What It Means To Be Human

Humanity has become a rather complex term to define. There are constant divisions about what humanity needs to be and what it should be perceived as. A dictionary defines this term as “the human race” and “the fact or condition of being human.” While this sounds rather simple, it has become complicated that the fact or condition of being human has arisen with several implications that have been in question for decades by the human race through the form of government, coalitions, activist groups, religion, etc. 

As humans, it has become customary for us to rely on the decisions and opinions of others for our own wellbeing. Humans rely on the government to ensure that they are protected and safe within their country’s boundaries from any potential harm. Coalitions are organized groups that share certain values and often advocate for human rights. Activist groups, like many coalitions, use their voices and platforms to raise awareness and shed light to certain issues like LGBTQ+ rights, women’s reproductive rights, migrant and refugee rights, etc. Finally, many religious groups advocate that the groups mentioned above acknowledge each human being’s worth and dignity. 

The shift in humanity is one that many believe should hardly change especially as the value of a human being cannot be interchanged for something better. It is something that each human has regardless of the conditions they may be growing up in. Unfortunately, this belief is one that cannot be universal. For decades and even centuries, the equal worth of every individual has been altered in several ways and marginalized to prefer certain humans over others. This preference has been seen in the way of race, gender, sexuality and status. Grouped together, all human beings are not regarded in an equal manner. This is something that has become greatly problematic and has caused an uproar worldwide. Universally, the world’s leaders have gathered to shed light on the continuous issues that have arisen since the 20th century. In 1948, the effort for the world’s nations to come to an agreement about how humanity should be perceived was adopted by the UN General Assembly as the Universal Declaration of Human Rights (UDHR). This document set forth international norms regarding behavior by governments toward their own citizens and foreigners alike (Goldstein and Pevenhouse). While this document enacted these international norms, it did not have the effect of international law.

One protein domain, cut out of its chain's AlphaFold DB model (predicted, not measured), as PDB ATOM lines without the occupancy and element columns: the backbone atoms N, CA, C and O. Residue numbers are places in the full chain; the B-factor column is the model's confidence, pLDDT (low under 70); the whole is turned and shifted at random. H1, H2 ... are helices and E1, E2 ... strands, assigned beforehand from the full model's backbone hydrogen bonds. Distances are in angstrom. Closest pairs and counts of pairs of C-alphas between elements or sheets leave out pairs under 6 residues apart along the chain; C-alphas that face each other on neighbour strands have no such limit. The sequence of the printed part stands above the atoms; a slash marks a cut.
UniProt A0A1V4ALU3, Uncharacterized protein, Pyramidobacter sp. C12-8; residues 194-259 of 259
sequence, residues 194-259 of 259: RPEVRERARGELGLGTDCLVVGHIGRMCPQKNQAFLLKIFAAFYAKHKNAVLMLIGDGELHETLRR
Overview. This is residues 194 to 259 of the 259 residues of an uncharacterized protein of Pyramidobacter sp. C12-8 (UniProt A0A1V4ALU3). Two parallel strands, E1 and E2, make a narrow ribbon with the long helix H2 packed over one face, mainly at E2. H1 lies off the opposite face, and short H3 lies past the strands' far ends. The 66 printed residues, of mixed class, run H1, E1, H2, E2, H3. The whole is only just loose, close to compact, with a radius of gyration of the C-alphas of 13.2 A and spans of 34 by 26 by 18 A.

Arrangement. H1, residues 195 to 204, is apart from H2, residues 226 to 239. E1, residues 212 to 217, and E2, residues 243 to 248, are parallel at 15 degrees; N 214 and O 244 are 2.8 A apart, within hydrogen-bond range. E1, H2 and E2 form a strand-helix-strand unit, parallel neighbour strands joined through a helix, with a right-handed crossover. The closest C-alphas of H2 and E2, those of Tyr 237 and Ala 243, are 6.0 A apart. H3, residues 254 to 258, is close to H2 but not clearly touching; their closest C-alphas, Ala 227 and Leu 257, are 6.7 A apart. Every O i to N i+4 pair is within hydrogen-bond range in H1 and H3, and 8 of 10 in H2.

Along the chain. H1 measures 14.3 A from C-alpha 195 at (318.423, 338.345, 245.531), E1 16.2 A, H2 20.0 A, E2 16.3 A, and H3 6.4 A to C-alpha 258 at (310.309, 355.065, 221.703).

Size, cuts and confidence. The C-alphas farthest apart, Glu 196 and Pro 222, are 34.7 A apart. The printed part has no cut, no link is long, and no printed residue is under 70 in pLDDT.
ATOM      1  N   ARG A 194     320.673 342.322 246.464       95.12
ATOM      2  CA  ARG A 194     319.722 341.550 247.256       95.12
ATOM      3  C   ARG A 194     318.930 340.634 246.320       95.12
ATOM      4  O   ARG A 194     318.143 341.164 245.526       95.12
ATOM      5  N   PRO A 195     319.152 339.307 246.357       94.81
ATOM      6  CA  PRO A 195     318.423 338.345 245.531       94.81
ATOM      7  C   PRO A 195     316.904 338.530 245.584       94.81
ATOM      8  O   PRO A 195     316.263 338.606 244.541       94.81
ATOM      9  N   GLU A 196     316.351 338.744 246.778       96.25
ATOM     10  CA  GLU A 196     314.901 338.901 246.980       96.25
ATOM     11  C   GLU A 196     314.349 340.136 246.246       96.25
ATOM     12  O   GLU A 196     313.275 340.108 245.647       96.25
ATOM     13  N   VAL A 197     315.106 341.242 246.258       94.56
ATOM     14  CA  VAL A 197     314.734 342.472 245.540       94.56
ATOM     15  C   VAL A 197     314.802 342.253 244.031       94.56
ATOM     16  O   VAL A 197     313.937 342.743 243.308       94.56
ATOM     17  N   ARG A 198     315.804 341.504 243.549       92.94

While the UDHR didn’t have the force of international law, it noted that “all humans are born free and equal with no regard to race, sex, language, religion, political affiliation, or the status of the territory in which they were born.”

With the rise of several social movements within the 21st century, it is often difficult to remember that most nations came together in 1948 to address the worldwide pressing issues that led them to create a declaration. While institutionally, the world’s leaders have recognized the freedom and equality of every human individual, it continues to be their responsibility as leaders to uphold these values on which they agreed in 1948. Many have become disheartened with the continuous current events that plague marginalized communities whose voiceless at times seem powerless. Regardless of location, each human’s feelings and concerns are valid and must, therefore, be heard and acknowledged. The world is aiming to move forward, not backwards– it takes all hands on deck to do so. 

These events in which other individuals are experiencing discrimination, harm, violence, mistreatment are happening in developed and underdeveloped nations. It is a global issue that deserves to continue gaining attention. Immigrants need to be regarded in a welcoming manner in which the receiving nations see the conditions in which they are fleeing. Violence needs to be controlled thoroughly and hate crimes, groups, and individuals need to be more accounted for by each nation’s institutions. Women need to continue being regarded with respect, dignity and justice in all that they do and desire. The issue of color and race needs to continue to be addressed. Each person is born free and equal meaning no one is better or more worthy than another. There are circumstances that may make a person better off economically, financially or socially, but the color of one’s skin, gender or sexual orientation should not continue to be one of these factors. Anyone is capable and worthy of becoming successful and making it in this world.

With so much negativity in our daily news, there needs to be this continuous reminder that free and equal individuals make up the human race. By belonging to this Earth, it is within our responsibility to protect not only our home, but also the people that reside on it. While there is still a long way to go, the small victories essentially contribute to the big ones. There is only one opportunity to be on this planet and the way we treat it and others will continue to pave the way for how humanity will continue to be regarded and treated in the years to come. 

art by Alcira Hava

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